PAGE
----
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This article is from the Encyclopedia of North Carolina edited by William S. Powell. Copyright © 2006 by the University of North Carolina Press. Used by permission of the publisher. For personal use and not for further distribution. Please submit permission requests for other use directly to the publisher.

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New River

by Jay Mazzocchi, 2006; Revised by SLNC Government and Heritage Library, February 2023

New River in western North Carolina is formed by the convergence of two smaller rivers, the North Fork New River (43 miles long) and the South Fork New River (72 miles long), which flow out of the Blue Ridge Mountains of Watauga and Ashe Counties. It flows north from the Ashe-Alleghany County line into Virginia and West Virginia, entering the Kanawha River at Charleston, W.Va. The New River is unique among North Carolina rivers for several reasons. It is one of the few major rivers in the continental United States to flow north. Other major rivers that flow northward include the Bighorn River in Montana or the Red River of the North in Minnesota. In addition, and in contradiction to its name—the result of its discovery in 1749 in ‘‘new’’ sections of North Carolina and Virginia—the New River is one of North America’s oldest rivers, created between 10 million and 360 million years ago. Some geologists believe the New to be the second-oldest river in the world, behind the Nile River in Egypt.

The New River is one of the state’s least-industrialized rivers, populated by relatively small towns and flowing practically untouched through many miles of bucolic highland terrain. In 1976, 26 miles of the South Fork New River was declared a National Scenic River by the federal government, and the following year the state of North Carolina established the New River State Park in an effort to protect the river’s natural beauty and resources. The New was named an American Heritage River in 1998. Conservation groups, including the National Committee for the New River, continue to work to protect the river from possibly harmful development projects and to improve the environment of its more than 765 squares miles of watershed in the state.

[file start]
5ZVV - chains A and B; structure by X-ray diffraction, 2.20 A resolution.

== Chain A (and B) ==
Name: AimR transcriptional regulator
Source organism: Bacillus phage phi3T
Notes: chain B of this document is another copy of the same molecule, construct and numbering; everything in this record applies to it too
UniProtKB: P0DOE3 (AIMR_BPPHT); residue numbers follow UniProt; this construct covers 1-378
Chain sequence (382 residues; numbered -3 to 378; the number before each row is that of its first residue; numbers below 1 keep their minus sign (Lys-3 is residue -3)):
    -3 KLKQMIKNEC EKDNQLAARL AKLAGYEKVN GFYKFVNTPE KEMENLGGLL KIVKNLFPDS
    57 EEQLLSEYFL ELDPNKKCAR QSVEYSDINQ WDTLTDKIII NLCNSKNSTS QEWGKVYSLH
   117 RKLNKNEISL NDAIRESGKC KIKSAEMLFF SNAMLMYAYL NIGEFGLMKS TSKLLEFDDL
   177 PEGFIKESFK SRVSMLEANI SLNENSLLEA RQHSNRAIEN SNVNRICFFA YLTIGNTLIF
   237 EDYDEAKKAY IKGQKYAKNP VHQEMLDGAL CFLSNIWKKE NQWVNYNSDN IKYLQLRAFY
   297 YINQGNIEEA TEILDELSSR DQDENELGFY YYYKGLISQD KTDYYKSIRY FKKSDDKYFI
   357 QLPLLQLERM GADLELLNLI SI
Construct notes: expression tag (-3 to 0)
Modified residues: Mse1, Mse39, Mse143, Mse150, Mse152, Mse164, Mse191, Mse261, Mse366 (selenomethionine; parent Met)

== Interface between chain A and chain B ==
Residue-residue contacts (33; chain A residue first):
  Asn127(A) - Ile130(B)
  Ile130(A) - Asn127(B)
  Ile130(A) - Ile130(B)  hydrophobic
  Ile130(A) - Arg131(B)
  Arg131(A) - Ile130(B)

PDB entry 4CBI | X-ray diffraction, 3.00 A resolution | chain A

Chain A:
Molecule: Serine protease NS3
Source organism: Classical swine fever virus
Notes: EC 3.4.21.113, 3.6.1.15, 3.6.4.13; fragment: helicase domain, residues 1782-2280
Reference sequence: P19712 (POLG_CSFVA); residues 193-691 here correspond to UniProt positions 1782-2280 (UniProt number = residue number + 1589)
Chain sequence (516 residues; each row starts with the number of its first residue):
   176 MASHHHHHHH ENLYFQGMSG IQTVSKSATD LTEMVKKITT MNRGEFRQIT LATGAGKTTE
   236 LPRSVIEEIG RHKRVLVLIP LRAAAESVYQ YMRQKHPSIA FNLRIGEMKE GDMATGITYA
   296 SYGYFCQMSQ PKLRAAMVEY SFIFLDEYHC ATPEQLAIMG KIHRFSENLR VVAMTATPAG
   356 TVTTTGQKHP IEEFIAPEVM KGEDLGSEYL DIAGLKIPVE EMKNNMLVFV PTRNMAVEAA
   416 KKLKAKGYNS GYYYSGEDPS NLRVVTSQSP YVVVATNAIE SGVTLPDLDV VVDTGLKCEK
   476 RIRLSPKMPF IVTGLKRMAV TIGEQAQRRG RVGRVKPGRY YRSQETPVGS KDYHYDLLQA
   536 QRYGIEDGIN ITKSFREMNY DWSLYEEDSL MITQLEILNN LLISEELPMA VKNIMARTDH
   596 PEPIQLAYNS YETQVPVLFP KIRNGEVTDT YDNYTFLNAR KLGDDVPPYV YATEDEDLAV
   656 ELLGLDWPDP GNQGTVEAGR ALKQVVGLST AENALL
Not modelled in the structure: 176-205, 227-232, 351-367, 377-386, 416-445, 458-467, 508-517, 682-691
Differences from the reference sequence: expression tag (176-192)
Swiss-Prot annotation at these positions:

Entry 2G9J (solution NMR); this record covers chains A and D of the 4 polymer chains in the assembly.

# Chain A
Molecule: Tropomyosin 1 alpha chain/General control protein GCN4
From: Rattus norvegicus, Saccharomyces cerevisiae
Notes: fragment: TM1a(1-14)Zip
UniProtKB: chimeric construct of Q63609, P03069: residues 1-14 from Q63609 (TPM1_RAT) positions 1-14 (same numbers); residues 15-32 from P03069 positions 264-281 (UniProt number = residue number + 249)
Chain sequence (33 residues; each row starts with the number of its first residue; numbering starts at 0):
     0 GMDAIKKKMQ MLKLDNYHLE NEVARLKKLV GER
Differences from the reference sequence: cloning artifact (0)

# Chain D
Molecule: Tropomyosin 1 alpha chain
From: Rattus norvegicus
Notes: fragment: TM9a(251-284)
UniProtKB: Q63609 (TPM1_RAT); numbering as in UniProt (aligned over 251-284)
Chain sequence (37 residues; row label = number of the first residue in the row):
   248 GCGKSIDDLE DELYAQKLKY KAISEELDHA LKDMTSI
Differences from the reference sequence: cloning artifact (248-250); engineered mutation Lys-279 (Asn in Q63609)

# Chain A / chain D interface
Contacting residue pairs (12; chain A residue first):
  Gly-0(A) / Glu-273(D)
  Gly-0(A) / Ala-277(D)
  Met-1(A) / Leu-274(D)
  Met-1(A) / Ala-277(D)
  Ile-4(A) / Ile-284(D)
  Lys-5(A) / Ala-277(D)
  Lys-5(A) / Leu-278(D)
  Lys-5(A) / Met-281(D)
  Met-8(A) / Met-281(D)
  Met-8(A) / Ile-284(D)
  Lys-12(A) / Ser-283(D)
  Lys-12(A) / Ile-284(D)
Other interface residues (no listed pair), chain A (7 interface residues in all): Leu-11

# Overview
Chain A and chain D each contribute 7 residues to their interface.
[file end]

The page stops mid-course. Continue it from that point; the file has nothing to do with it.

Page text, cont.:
John Manuel, "New River Rhythm," Wildlife in North Carolina 63 (November 1999).

Additional Resources:

Burgess, Carla, ed. "New River Basin." Office of Environmental Education and Public Affairs. Raleigh, NC: N.C. Department of Environmental Quality. 2018. Accessed February 7, 2023 at:

Misachi, John. "Rivers That Flow North." Worldatlas.comMay 6, 2021. Accessed February 7, 2023 at:

"New River." Virginia Department of Wildlife Resources. 2023. Accessed February 7, 2023 at: